By Daniel Burke, CNN Belief Blog Co-editor
October 9, 2013

(CNN) - The federal shutdown has found its angry prophet.

Senate Chaplain Barry Black is usually a calm, pastoral presence on Capitol Hill, doling out spiritual wisdom and moral counsel to his high-powered flock.

But the Seventh-Day Adventist and former Navy rear admiral is mad as hell about the shutdown - and he's letting the Senate, and the Lord, know about it.

"Lord, when the federal shutdown delays payments of death benefits to the families of (soldiers) dying on far-away battlefields, it's time for our lawmakers to say enough is enough," Black said in his prayer opening the Senate on Wednesday.

"Cover our shame with the robe of your righteousness," Black continued, citing the Hebrew prophet Isaiah, who was no mean critic of government incompetence himself. "Forgive us. Reform us. And make us whole."

Black was referring to the withholding of death benefits for the families of U.S. soldiers because of the partial federal shutdown. Lawmakers are scheduled to vote Wednesday to reinstate them.
read more here

Friday, April 19, 2013

Boston bombings bring chaplains into new ground

They say Chaplains have the ministry of presence.
This is from Webster
Definition of PRESENCE

The job of a chaplain is supposed to take care of people. That is it. We are not supposed to care about anything but the people in need. When I am called, lately way too often, I care about what they need and what I can do for them to ease their pain and give them comfort. I don't care about what happened to me at the grocery store or like Wednesday when my dog almost broke my finger. It swelled up to twice the size before I could get my engagement and wedding band off that has been on my hand for 29 years. The doctor had to cut them off. I had an emergency call to take and the veteran didn't want to hear my problems. I didn't even try to tell him because his were bigger. I don't care I can't pay my bills when I respond to an email. They are my job no matter what.

They also don't want to hear me tell them they go to the wrong church, need to go back to church, or anything that has to do with division in religious groups. Being a Chaplain isn't supposed to be about anything other than the person in need. If done right, it can make all the difference in the world. Friends of mine are in Boston right now doing just that. Putting others first. While I don't know Sister Maryanne Ruzzo, there are many like her and this is a good story to read.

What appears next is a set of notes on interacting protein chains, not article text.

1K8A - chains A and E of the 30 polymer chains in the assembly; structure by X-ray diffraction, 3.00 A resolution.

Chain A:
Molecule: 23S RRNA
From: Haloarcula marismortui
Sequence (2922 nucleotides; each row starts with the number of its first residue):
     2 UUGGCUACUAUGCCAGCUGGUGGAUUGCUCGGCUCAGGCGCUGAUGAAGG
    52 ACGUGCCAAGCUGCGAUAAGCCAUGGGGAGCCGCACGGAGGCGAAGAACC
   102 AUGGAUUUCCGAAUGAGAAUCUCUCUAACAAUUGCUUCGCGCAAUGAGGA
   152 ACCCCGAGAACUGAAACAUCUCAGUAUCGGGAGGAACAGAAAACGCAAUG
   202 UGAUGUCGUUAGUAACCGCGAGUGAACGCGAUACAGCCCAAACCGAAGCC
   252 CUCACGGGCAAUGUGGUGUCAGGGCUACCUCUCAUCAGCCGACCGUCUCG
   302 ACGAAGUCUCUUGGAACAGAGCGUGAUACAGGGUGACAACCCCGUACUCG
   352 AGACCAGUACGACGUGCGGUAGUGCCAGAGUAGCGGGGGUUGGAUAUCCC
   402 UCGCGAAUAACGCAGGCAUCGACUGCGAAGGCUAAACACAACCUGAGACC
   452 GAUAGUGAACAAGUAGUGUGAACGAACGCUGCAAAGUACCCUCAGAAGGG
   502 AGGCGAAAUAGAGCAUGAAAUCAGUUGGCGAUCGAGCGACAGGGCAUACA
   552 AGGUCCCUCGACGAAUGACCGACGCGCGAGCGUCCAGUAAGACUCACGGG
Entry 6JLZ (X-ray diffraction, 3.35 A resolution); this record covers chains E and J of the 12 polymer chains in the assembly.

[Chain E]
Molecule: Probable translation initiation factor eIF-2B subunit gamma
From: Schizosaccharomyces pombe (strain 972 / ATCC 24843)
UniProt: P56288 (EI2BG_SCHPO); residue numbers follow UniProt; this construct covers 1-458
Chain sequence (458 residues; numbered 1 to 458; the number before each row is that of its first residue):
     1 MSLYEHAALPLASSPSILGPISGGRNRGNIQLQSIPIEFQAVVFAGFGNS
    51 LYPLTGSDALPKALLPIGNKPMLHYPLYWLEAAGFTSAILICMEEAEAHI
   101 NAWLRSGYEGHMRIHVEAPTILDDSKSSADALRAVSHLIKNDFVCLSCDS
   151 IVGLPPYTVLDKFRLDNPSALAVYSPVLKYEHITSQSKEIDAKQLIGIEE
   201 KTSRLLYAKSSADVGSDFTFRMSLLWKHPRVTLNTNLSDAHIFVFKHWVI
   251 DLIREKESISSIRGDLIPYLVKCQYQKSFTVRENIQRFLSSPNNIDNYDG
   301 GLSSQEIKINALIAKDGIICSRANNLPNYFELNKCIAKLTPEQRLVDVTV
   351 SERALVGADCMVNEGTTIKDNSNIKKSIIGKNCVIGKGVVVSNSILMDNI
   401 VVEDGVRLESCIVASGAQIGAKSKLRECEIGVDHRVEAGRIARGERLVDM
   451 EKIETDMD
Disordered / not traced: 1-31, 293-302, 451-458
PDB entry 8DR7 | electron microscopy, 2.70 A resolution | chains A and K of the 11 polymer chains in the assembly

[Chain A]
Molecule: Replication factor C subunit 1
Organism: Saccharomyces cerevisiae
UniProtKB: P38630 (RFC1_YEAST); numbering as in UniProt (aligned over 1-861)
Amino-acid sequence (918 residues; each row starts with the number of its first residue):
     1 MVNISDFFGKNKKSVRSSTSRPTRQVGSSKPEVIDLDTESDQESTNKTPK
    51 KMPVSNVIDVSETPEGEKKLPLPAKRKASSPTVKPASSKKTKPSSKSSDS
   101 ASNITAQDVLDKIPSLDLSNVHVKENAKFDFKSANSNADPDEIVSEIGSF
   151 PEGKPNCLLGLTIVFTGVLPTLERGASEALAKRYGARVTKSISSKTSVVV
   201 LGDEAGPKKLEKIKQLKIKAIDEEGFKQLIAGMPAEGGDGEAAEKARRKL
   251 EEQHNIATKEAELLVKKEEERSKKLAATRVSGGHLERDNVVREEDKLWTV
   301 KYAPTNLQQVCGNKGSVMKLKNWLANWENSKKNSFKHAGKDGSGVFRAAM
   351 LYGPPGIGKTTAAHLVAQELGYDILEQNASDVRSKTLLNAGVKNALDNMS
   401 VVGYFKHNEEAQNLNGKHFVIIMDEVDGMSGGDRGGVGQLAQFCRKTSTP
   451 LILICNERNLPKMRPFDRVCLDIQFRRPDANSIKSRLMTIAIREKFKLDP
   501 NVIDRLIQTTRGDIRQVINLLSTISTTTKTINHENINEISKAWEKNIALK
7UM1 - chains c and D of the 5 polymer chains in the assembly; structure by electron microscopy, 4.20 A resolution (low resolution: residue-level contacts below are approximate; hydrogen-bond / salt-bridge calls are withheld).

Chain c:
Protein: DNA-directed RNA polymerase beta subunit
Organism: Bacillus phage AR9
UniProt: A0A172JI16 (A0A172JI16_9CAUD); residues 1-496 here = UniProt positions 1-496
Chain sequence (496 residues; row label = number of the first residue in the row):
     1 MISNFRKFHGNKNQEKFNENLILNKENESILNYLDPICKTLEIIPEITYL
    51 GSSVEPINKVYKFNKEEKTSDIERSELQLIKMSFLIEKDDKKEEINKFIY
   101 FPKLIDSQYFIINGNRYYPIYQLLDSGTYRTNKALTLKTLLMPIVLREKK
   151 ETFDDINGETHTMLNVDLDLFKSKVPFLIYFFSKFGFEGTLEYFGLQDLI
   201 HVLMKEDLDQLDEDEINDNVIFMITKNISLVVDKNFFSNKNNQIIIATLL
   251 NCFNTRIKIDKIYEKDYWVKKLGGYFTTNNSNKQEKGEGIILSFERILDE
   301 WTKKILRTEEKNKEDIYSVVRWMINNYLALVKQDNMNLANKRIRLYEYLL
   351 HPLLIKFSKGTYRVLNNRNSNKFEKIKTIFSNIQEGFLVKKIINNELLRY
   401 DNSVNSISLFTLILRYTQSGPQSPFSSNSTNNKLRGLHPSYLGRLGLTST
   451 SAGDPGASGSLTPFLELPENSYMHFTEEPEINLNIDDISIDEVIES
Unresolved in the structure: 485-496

Boston bombings bring chaplains into new ground
Washington Post
By G. Jeffrey Macdonald
Religion News Service
Updated: Friday, April 19, 3:21 PM

BOSTON — Two days after the Boston Marathon bombings, Boston Medical Center chaplain Sister Maryanne Ruzzo was checking on staffers who’d been caring for the injured when she received a page. A bombing victim wanted to see her.

The bedside was fraught with worry. A woman in her 30s had lost a leg to amputation as surgeons deemed it unsalvageable. Still suffering multiple injuries, she was now heading into surgery again, knowing she might wake up with no legs at all.

Ruzzo stood among the woman’s parents and siblings and did what she does best: listen. She heard their fears, including concern for the woman’s husband, who was being treated at a different hospital and who also might lose a leg to amputation. Then she prayed.

“Other people might not want to feel the pain and say,’Oh, it’s going to be fine,’” said Ruzzo, the Archdiocese of Boston’s coordinator of Catholic services at BMC. “We just try to be present and listen to them. ... I prayed for the surgeons and the nurses.”

In a week when Boston hospitals cared for more than 170 bomb victims, staff chaplains were suddenly in great demand. They moved calmly from emergency departments to waiting rooms and employee lounges, offering a compassionate ear and much-needed comfort to anxious patients, family members and staffers.